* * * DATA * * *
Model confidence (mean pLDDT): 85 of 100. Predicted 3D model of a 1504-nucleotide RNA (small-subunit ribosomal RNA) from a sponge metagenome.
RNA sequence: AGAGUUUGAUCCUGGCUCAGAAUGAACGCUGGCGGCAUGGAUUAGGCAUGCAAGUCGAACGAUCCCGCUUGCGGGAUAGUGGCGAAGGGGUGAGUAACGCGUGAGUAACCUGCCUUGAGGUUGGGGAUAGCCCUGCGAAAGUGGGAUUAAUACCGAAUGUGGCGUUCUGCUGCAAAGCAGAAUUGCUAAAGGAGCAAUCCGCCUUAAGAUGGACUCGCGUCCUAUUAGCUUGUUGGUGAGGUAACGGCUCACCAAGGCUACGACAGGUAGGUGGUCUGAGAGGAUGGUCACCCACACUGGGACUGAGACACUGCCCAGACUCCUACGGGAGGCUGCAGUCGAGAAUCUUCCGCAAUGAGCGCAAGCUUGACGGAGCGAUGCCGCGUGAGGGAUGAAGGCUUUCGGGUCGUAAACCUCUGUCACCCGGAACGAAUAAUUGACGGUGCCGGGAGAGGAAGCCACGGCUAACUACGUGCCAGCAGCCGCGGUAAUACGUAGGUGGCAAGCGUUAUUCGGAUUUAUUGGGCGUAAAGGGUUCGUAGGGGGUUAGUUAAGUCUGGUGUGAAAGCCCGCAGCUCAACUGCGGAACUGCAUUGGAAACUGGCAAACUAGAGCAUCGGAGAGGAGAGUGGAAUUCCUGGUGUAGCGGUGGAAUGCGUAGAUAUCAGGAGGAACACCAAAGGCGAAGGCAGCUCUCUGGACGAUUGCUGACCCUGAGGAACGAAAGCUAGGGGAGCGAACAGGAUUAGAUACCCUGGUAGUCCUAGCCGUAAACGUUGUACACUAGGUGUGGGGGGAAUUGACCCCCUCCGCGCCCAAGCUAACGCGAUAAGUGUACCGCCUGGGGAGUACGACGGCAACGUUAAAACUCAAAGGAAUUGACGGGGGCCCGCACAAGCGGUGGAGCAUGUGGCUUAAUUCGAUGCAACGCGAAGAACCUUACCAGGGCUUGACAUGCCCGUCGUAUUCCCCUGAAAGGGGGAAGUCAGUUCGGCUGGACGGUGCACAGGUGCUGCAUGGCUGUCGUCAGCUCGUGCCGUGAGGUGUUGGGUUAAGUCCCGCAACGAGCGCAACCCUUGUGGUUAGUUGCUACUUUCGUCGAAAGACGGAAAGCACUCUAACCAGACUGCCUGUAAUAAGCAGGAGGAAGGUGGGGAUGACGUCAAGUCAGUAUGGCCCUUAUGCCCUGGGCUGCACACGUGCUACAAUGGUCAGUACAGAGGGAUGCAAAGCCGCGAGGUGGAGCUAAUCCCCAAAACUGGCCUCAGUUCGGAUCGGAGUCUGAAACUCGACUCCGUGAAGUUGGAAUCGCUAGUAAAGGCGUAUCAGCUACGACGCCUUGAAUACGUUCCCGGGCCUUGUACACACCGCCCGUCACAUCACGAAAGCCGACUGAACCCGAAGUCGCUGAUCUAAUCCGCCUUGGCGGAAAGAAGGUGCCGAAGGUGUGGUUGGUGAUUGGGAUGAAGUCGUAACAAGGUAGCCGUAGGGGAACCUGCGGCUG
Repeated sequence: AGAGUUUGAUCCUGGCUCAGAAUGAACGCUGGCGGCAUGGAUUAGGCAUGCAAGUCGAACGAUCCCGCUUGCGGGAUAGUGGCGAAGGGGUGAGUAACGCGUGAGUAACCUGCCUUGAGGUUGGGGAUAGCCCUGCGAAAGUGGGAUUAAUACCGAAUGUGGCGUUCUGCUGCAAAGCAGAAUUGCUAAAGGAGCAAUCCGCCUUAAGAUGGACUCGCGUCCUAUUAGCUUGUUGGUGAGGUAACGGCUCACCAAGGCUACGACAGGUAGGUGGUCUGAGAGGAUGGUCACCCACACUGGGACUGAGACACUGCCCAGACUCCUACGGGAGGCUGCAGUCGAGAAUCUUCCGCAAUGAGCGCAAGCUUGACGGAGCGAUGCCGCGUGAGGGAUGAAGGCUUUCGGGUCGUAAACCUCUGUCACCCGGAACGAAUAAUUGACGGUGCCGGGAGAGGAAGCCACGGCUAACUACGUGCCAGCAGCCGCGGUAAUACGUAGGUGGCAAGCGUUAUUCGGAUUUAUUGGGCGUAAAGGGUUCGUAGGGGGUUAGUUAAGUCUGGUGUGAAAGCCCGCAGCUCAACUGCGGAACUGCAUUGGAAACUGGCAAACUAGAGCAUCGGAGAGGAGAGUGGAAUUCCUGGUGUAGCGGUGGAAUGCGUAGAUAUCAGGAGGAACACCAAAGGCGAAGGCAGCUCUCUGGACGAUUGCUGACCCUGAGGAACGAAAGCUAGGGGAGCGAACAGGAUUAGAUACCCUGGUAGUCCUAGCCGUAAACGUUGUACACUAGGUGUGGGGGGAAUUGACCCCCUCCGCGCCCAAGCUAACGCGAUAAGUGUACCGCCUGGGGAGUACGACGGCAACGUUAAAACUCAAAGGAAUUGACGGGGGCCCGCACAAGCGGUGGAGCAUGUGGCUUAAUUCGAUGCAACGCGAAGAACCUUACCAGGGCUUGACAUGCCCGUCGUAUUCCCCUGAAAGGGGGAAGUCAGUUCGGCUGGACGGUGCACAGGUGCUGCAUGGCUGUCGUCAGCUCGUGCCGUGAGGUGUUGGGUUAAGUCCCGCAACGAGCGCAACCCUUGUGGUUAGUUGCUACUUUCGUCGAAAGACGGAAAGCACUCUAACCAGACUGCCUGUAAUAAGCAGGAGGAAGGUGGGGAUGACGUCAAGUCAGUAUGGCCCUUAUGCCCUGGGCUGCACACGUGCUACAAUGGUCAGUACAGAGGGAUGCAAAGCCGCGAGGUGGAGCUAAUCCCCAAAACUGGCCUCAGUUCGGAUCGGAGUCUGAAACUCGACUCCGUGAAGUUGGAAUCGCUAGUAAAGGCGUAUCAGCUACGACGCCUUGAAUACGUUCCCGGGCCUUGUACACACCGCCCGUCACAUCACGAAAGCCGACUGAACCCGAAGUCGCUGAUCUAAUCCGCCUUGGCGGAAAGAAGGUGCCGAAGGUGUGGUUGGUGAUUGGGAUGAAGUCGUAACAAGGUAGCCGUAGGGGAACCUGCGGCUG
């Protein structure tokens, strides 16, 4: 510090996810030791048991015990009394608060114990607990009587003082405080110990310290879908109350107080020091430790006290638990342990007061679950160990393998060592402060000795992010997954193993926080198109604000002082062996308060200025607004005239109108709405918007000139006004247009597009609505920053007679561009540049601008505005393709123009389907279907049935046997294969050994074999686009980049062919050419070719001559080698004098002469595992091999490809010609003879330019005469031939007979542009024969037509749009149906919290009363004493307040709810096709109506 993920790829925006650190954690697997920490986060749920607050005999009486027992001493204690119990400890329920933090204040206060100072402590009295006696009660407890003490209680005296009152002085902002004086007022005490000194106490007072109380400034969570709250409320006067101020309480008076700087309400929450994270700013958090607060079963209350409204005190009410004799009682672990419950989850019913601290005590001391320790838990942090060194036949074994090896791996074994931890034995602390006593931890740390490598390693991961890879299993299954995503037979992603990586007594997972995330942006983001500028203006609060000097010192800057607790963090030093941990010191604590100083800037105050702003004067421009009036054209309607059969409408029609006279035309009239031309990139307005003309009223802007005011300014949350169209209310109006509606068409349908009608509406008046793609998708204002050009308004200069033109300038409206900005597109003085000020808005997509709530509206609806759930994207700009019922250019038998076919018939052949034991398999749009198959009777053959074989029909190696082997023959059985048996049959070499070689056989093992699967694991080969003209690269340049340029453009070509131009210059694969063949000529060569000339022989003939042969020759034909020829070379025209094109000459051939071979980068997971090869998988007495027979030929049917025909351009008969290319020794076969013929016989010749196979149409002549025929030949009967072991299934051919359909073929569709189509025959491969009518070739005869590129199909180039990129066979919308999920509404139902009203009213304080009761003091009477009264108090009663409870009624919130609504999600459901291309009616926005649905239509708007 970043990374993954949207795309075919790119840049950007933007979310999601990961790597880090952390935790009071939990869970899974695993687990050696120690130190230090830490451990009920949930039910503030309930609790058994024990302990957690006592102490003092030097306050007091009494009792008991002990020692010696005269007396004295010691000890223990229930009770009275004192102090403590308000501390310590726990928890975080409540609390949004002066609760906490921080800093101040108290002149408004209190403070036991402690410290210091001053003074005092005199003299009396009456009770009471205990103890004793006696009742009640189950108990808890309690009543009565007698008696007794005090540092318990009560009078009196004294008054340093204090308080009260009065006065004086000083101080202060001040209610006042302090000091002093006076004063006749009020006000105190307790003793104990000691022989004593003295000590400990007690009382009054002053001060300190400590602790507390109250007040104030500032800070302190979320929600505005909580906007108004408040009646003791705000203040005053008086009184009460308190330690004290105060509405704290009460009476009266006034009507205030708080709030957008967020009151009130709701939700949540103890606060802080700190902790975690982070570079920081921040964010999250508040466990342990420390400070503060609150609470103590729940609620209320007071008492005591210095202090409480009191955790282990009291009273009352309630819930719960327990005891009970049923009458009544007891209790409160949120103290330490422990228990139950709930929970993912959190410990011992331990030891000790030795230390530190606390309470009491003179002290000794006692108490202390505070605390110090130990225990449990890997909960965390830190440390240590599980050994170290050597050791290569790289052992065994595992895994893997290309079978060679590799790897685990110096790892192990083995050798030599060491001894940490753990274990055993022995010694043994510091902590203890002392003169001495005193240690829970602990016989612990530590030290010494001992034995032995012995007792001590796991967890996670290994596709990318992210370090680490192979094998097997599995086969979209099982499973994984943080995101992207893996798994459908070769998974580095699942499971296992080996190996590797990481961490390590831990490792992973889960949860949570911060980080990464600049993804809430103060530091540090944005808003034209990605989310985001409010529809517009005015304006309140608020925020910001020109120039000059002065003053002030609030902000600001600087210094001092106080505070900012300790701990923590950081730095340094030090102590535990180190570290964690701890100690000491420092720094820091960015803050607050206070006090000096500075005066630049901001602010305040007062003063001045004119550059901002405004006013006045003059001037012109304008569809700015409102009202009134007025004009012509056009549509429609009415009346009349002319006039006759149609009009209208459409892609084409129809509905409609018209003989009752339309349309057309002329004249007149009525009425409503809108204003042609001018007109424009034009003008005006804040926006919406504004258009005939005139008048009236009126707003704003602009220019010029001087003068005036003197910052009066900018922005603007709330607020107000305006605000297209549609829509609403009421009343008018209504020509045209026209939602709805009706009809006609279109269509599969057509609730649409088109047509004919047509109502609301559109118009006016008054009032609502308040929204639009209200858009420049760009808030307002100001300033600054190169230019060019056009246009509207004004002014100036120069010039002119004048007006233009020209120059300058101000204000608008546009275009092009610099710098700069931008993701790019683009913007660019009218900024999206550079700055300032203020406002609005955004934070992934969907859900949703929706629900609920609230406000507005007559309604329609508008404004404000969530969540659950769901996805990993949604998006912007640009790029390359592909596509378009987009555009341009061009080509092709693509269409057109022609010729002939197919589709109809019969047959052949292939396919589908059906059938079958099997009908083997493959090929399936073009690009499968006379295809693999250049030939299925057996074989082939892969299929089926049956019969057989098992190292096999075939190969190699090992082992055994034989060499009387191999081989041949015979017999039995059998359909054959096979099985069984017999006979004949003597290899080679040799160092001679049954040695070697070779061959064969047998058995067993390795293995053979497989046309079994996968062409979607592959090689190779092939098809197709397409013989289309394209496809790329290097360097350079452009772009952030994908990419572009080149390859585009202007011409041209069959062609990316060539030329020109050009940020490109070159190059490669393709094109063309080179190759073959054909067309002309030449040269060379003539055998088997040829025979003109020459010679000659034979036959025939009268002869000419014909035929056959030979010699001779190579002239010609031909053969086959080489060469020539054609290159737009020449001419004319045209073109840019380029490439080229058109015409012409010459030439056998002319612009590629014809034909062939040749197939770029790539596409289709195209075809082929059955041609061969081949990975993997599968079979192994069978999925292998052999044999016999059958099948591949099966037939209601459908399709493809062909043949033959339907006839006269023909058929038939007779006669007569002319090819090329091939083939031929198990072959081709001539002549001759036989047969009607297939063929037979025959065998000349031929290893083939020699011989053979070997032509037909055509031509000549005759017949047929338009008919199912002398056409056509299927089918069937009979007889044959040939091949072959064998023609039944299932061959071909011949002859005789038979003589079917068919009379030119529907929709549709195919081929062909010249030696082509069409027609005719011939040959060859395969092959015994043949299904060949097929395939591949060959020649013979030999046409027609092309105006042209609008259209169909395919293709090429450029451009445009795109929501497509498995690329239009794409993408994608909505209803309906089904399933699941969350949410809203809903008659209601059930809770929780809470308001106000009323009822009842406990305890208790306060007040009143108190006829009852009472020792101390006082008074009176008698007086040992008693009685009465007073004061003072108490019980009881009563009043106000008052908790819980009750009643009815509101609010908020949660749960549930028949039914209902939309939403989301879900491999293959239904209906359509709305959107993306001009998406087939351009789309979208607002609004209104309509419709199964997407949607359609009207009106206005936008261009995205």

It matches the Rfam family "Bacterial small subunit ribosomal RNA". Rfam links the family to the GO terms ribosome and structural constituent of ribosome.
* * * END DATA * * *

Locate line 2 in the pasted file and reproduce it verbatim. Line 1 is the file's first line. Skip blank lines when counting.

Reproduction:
RNA sequence: AGAGUUUGAUCCUGGCUCAGAAUGAACGCUGGCGGCAUGGAUUAGGCAUGCAAGUCGAACGAUCCCGCUUGCGGGAUAGUGGCGAAGGGGUGAGUAACGCGUGAGUAACCUGCCUUGAGGUUGGGGAUAGCCCUGCGAAAGUGGGAUUAAUACCGAAUGUGGCGUUCUGCUGCAAAGCAGAAUUGCUAAAGGAGCAAUCCGCCUUAAGAUGGACUCGCGUCCUAUUAGCUUGUUGGUGAGGUAACGGCUCACCAAGGCUACGACAGGUAGGUGGUCUGAGAGGAUGGUCACCCACACUGGGACUGAGACACUGCCCAGACUCCUACGGGAGGCUGCAGUCGAGAAUCUUCCGCAAUGAGCGCAAGCUUGACGGAGCGAUGCCGCGUGAGGGAUGAAGGCUUUCGGGUCGUAAACCUCUGUCACCCGGAACGAAUAAUUGACGGUGCCGGGAGAGGAAGCCACGGCUAACUACGUGCCAGCAGCCGCGGUAAUACGUAGGUGGCAAGCGUUAUUCGGAUUUAUUGGGCGUAAAGGGUUCGUAGGGGGUUAGUUAAGUCUGGUGUGAAAGCCCGCAGCUCAACUGCGGAACUGCAUUGGAAACUGGCAAACUAGAGCAUCGGAGAGGAGAGUGGAAUUCCUGGUGUAGCGGUGGAAUGCGUAGAUAUCAGGAGGAACACCAAAGGCGAAGGCAGCUCUCUGGACGAUUGCUGACCCUGAGGAACGAAAGCUAGGGGAGCGAACAGGAUUAGAUACCCUGGUAGUCCUAGCCGUAAACGUUGUACACUAGGUGUGGGGGGAAUUGACCCCCUCCGCGCCCAAGCUAACGCGAUAAGUGUACCGCCUGGGGAGUACGACGGCAACGUUAAAACUCAAAGGAAUUGACGGGGGCCCGCACAAGCGGUGGAGCAUGUGGCUUAAUUCGAUGCAACGCGAAGAACCUUACCAGGGCUUGACAUGCCCGUCGUAUUCCCCUGAAAGGGGGAAGUCAGUUCGGCUGGACGGUGCACAGGUGCUGCAUGGCUGUCGUCAGCUCGUGCCGUGAGGUGUUGGGUUAAGUCCCGCAACGAGCGCAACCCUUGUGGUUAGUUGCUACUUUCGUCGAAAGACGGAAAGCACUCUAACCAGACUGCCUGUAAUAAGCAGGAGGAAGGUGGGGAUGACGUCAAGUCAGUAUGGCCCUUAUGCCCUGGGCUGCACACGUGCUACAAUGGUCAGUACAGAGGGAUGCAAAGCCGCGAGGUGGAGCUAAUCCCCAAAACUGGCCUCAGUUCGGAUCGGAGUCUGAAACUCGACUCCGUGAAGUUGGAAUCGCUAGUAAAGGCGUAUCAGCUACGACGCCUUGAAUACGUUCCCGGGCCUUGUACACACCGCCCGUCACAUCACGAAAGCCGACUGAACCCGAAGUCGCUGAUCUAAUCCGCCUUGGCGGAAAGAAGGUGCCGAAGGUGUGGUUGGUGAUUGGGAUGAAGUCGUAACAAGGUAGCCGUAGGGGAACCUGCGGCUG